Social-engineering meaning

The practical application of sociological principles to particular social problems.
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(political science) Use of propaganda by a government to sway perceptions and attitudes of its own citizenry.

"This is Your Brain on Drugs" was a humorous failure at social engineering.

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The application of methods regarded as similar to engineering techniques in their emphasis on practicality, efficiency, and moral neutrality in an effort to solve a social problem or improve the condition of society.
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(sociology) Use of numerical data to inform social programs.

Using social engineering, the new cardinal has efficiently re-arranged the Church's outreach.

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(computer security) The practice of tricking a user into giving, or giving access to, sensitive information, thereby bypassing most or all protection.

After our hacking attempts failed, we tried social engineering, walking into the building and claiming we had to do some urgent work in the server room.

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Using deception to obtain confidential information from someone by phone or in person. For example, "social engineers" may persuade someone to reveal an ID or password for a supposed benign purpose ("my computer is down, can I use yours in the meantime"). They can even walk in off the street and pretend to be from IT doing a routine inspection.Sometimes, a combination of social engineering and hacker skills are used to steal information. However, no matter how secure a network may be, the "con" played by the social engineer is often the most effective way to break in.The Generic MeaningOutside the computer world, social engineering means to influence attitudes and behaviors. See phishing, pretexting and shoulder surfing.
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The use of deceptive or fraudulent means that rely on expected human behavior, often used to gain access to information such as a computer access number, password, or user ID. See also pharming, phishing, and pretexting.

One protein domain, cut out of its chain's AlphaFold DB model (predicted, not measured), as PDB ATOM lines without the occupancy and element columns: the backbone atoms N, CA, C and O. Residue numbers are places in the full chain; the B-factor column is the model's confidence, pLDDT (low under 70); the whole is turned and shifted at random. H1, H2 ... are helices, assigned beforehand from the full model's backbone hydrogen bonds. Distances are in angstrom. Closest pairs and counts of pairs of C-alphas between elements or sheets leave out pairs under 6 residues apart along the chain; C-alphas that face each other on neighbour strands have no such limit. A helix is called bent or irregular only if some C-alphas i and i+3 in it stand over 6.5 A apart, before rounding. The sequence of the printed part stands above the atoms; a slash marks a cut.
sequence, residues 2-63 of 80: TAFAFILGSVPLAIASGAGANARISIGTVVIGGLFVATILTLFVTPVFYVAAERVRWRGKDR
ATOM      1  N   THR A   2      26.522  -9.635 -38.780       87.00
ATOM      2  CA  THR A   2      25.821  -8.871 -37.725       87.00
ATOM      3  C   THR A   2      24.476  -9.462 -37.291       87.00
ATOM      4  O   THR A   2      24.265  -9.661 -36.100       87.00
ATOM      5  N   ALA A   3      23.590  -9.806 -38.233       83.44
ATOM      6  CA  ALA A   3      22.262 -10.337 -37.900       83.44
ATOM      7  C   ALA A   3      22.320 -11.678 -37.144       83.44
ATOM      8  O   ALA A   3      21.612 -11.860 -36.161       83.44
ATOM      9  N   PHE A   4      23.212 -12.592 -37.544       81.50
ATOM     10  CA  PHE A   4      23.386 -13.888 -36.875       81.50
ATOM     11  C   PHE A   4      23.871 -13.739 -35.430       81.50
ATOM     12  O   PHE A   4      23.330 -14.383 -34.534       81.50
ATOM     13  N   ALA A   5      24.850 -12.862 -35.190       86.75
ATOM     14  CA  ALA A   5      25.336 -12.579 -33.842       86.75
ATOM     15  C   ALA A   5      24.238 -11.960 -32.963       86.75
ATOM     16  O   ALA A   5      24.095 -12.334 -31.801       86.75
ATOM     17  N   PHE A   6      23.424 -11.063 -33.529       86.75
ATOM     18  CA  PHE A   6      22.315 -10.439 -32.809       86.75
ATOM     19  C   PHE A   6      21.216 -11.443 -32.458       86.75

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A deceptive process in which crackers “engineer” or design a social situation to trick others into allowing them access to an otherwise closed network, or into believing a reality that does not exist. To crack computer systems, crackers often employ their well-honed social engineering skills. A robust sample of social-engineering case studies can be found in Kevin Mitnick’s book The Art of Deception. Social engineering can also be used in noncyber-related crimes. A 2005 case involved a 39-year-old U.S. woman by the name of Anna Ayala, who filed a complaint to police in March saying that a human finger was in the chili bowl she purchased from a San Jose Wendy’s fast-food outlet. The police, believing that the complaint was a hoax after they investigated the claim, eventually discovered that the finger belonged to a man who lost his finger in an industrial accident in December 2004. He gave his finger to Anna’s husband, who gave it to Anna. Anna apparently “social engineered” a fake reality and was convicted of filing a false claim and of grand theft and sentenced to nine years in prison. The Wendy’s company offered a $100,000 reward for information regarding the claim, for it said that the crime cost it millions of dollars in sales. Apparently, the company had to lay off dozens of employees at the San Jose worksite because business there was harmed. Associated Press. Police Identify Source of Finger Found in Chili. The Globe and Mail, May 14, 2005, p. A2; Schell, B.H. and Martin, C. Contemporary World Issues Series: Cybercrime: A Reference Handbook. Santa Barbara, CA: ABC-CLIO, 2004.
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